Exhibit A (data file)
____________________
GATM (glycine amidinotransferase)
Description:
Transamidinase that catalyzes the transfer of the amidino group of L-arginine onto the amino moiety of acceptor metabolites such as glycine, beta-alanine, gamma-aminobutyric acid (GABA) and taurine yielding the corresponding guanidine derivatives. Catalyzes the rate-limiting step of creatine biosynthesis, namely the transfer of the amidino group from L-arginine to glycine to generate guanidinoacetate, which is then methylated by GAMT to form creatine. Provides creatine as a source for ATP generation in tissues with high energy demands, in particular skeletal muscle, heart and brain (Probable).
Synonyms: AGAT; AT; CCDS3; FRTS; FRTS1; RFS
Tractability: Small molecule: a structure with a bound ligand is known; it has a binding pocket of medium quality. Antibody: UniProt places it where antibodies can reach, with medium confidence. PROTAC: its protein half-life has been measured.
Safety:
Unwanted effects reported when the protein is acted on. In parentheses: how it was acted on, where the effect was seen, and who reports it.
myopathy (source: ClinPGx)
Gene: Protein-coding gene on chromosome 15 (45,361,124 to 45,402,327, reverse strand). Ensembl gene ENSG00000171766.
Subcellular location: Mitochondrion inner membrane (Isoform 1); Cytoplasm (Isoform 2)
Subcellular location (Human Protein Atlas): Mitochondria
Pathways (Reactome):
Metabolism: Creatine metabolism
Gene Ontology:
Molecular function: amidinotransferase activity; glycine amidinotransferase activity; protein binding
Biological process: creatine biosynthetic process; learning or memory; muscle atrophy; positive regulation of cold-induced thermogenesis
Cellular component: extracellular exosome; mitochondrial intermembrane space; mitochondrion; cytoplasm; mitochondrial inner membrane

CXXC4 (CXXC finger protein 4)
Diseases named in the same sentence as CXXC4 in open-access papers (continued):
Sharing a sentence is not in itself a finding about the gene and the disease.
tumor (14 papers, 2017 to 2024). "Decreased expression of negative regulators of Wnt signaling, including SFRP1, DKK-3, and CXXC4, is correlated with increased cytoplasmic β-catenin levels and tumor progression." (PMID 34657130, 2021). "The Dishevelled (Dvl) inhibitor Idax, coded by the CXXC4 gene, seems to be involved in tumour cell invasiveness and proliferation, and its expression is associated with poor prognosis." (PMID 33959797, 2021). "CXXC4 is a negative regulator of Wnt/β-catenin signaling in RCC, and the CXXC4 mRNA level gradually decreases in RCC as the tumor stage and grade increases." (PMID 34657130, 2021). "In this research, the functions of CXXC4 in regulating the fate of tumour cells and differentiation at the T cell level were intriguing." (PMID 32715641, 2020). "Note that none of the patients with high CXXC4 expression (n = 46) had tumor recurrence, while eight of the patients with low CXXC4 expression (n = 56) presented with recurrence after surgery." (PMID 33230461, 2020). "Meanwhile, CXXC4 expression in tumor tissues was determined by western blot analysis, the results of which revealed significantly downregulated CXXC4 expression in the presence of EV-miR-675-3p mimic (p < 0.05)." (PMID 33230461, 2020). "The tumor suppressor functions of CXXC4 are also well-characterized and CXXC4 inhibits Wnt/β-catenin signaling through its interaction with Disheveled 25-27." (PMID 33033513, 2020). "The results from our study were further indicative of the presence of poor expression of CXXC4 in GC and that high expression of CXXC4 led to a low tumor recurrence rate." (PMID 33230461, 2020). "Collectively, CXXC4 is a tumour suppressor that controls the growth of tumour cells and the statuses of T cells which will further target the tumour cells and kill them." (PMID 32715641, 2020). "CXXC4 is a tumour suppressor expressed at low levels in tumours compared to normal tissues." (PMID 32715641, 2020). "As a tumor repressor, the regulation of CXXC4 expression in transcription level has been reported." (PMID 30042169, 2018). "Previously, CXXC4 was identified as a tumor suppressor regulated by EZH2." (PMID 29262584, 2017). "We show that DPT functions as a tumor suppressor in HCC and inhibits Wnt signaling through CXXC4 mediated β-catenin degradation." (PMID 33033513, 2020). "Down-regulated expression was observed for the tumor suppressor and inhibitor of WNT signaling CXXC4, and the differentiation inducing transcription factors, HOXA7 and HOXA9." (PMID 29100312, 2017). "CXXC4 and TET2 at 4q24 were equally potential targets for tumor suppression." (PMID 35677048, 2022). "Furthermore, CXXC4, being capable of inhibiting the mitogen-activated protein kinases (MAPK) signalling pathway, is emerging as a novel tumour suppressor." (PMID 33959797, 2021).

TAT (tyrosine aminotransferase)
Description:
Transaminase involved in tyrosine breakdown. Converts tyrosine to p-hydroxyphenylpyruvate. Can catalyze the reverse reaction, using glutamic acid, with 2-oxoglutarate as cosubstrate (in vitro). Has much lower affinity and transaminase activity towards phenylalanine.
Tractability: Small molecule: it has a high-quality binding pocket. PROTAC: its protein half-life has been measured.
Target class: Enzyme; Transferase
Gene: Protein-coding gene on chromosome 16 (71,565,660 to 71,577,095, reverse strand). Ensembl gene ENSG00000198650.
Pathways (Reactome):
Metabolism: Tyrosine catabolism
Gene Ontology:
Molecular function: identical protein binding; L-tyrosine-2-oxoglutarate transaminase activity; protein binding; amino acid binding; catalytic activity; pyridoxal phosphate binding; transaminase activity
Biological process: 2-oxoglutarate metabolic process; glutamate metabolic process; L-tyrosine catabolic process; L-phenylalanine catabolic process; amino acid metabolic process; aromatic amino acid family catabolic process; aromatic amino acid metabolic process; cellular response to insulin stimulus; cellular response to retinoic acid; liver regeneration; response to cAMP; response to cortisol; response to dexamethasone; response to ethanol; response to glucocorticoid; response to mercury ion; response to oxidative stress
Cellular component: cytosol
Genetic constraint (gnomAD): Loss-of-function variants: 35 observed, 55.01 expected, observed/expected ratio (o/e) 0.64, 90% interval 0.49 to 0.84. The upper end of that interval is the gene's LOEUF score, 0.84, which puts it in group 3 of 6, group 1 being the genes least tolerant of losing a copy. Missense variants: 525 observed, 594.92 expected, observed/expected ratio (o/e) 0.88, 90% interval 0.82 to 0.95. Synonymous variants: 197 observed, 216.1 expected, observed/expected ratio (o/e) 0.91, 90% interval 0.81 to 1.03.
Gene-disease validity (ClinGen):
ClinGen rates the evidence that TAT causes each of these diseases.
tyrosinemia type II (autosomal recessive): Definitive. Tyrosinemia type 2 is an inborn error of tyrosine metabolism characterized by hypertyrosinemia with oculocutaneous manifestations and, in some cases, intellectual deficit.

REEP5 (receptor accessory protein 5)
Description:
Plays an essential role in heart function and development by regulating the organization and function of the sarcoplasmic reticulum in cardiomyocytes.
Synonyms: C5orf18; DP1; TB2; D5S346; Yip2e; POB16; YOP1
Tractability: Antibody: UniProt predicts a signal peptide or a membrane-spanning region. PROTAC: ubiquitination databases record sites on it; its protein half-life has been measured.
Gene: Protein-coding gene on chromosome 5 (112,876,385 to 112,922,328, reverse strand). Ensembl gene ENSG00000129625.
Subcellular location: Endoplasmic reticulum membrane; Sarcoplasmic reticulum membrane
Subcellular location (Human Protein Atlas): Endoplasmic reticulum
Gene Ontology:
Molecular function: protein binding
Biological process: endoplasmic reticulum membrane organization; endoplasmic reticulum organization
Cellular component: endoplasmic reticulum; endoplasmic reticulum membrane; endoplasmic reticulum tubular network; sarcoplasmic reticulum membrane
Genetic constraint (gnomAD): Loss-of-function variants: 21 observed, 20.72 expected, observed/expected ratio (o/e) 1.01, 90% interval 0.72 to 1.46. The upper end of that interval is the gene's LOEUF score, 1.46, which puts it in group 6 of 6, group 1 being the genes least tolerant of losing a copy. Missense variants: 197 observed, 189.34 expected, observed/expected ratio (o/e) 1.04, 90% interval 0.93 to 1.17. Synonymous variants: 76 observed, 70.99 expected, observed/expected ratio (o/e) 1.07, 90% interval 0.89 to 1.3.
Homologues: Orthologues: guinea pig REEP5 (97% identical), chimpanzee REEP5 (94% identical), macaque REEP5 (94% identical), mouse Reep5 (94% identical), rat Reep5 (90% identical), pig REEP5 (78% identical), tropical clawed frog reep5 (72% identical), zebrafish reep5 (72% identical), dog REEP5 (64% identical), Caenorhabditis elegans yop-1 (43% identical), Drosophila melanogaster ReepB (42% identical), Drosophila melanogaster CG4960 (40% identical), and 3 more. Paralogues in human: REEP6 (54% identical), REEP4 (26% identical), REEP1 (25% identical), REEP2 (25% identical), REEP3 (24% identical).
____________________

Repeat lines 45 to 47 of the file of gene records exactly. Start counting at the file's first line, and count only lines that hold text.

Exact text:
Subcellular location (Human Protein Atlas): Endoplasmic reticulum
Gene Ontology:
Molecular function: protein binding